A drum's harmonic shell and non-harmonic drumhead are coupled into an instrument that radiates like an acoustic dipole.  As air escapes from the top of the drum, it enters from below, and vice versa.

The drumhead or diaphragm of air that terminates the shell is called a piston.  As pressure waves within the shell stop and reverse direction, the streams of air in progress from the top piston to the bottom piston are pinched off and radiate outward.

The directionality of the radiation is complex, due to amplitude and phase differences between the vibrations taking place at the top and bottom pistons.  But since the mean distance between the pistons doesn’t change, those differences depend entirely on the vibration's wavelength.  As a result, directionality depends on frequency.




The sound of a drum is severely defeated by using a microphone placed inside the shell.

The vibrating piston of air at the shell’s opening is what pushes off the energy contained in the drum.  Inside, standing waves store energy in a stationary pattern of nodes and loops which don’t travel and don’t impinge upon the mic.  The mic's diaphragm will resonate if it happens to be placed at a loop, but this generates a strong back EMF that impedes the signal.

In addition, the acoustic impedance inside the shell is high compared to that of free air, the source into which microphones are designed to operate.  So less power is generated by the mic and sent to the amplifier.

For both reasons, amplifier efficiency is compromised and clarity is reduced across the board.

If a special effect is desired, or if extra frequency compensation is needed, the mic may be tilted or moved to the back side of the drum to achieve it.  This is far superior, in a kick drum for instance, than moving the mic inside.  Nothing desirable can be achieved inside the drum that can’t also be achieved outside.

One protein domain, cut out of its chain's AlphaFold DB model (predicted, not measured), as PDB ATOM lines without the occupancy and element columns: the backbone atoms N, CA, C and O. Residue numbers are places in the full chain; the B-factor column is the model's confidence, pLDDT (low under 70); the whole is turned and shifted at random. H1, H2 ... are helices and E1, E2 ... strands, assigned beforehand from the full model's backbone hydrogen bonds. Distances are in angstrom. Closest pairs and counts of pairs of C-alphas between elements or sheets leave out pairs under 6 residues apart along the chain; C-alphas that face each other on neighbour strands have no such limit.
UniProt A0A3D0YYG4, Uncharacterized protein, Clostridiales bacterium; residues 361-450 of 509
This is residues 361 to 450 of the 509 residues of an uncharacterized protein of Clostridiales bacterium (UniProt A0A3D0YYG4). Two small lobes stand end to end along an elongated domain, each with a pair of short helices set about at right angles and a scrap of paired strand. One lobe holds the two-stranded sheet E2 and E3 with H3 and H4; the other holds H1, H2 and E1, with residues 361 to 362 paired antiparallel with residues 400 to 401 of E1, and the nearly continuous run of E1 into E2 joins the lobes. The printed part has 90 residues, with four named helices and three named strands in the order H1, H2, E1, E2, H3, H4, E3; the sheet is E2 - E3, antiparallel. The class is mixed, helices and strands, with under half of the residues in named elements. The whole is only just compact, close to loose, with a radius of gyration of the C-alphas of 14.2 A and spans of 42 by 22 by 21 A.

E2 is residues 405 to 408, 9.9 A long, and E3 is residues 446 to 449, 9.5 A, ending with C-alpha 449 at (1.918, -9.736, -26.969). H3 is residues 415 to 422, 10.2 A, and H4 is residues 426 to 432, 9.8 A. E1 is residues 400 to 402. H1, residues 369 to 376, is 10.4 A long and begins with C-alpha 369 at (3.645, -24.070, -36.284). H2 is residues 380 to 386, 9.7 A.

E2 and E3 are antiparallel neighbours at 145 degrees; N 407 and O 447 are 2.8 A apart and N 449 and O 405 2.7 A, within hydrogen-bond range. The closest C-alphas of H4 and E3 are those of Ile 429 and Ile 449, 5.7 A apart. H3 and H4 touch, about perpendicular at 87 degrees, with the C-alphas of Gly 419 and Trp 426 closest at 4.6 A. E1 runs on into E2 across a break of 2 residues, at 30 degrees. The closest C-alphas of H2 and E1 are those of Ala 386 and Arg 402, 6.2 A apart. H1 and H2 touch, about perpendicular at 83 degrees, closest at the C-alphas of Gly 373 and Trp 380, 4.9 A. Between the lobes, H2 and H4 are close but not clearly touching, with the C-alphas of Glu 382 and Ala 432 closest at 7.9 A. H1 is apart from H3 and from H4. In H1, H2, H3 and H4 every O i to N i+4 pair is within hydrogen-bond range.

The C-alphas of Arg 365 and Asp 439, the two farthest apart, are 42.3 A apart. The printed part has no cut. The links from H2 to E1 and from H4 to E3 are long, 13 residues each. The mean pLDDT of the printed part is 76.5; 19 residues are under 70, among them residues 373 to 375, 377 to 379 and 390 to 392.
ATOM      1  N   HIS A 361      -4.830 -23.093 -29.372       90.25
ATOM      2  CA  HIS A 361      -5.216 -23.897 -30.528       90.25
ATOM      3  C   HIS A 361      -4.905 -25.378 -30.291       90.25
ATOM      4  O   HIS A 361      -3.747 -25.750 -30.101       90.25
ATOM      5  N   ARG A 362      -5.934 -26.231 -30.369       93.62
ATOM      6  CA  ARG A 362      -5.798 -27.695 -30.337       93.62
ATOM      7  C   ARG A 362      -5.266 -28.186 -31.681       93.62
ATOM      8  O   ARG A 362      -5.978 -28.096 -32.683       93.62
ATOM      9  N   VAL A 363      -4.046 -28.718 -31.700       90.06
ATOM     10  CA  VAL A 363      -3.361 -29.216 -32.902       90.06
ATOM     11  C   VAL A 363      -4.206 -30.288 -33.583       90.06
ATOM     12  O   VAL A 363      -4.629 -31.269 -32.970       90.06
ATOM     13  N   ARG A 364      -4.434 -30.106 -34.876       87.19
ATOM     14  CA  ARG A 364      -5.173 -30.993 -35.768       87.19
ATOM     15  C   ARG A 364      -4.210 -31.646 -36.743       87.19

The major line of directionality for the sound of a drum is out the cylinder's axis, at the struck end.  All frequencies are their most intense along this axis.  A mic aimed as close as possible to straight at the struck head will provide the strongest signal, and a strong signal will withdraw fewer watts from a PA's limited reserve.

Low drum frequencies are the least directional, although experiments show them dipped by several dB at 90° to the main axis and also out the back (180°).

At around 45°, the middle frequencies are likely to have a secondary peak, but the highs will have a dip there.  The highs have their secondary peak around 90° and also out the back.

The mids are the most directional.  They dip by several dB at 90°, by several more at 135°, and by almost 10 dB straight out the back.

At 135°, the highs have another dip before peaking straight out the back or bottom (180°).  There’s an overall left-right symmetry, so the pattern on either side of the main axis is the same.


Fig. 3 - Directionality of Drum Radiation



Since the mids are so unavailable out the bottom of a drum, top mic'ing is usually preferable on floor and rack toms, pedal-side mic'ing on kick drums.

On a kick drum, pedal-side mic'ing requires that the mic be placed near the edge of the drumhead.  On toms and snares, the drummer’s swing can impose the same requirement.  Despite the mic’s off-centeredness, the axis of directionality remains perpendicular to the drumhead.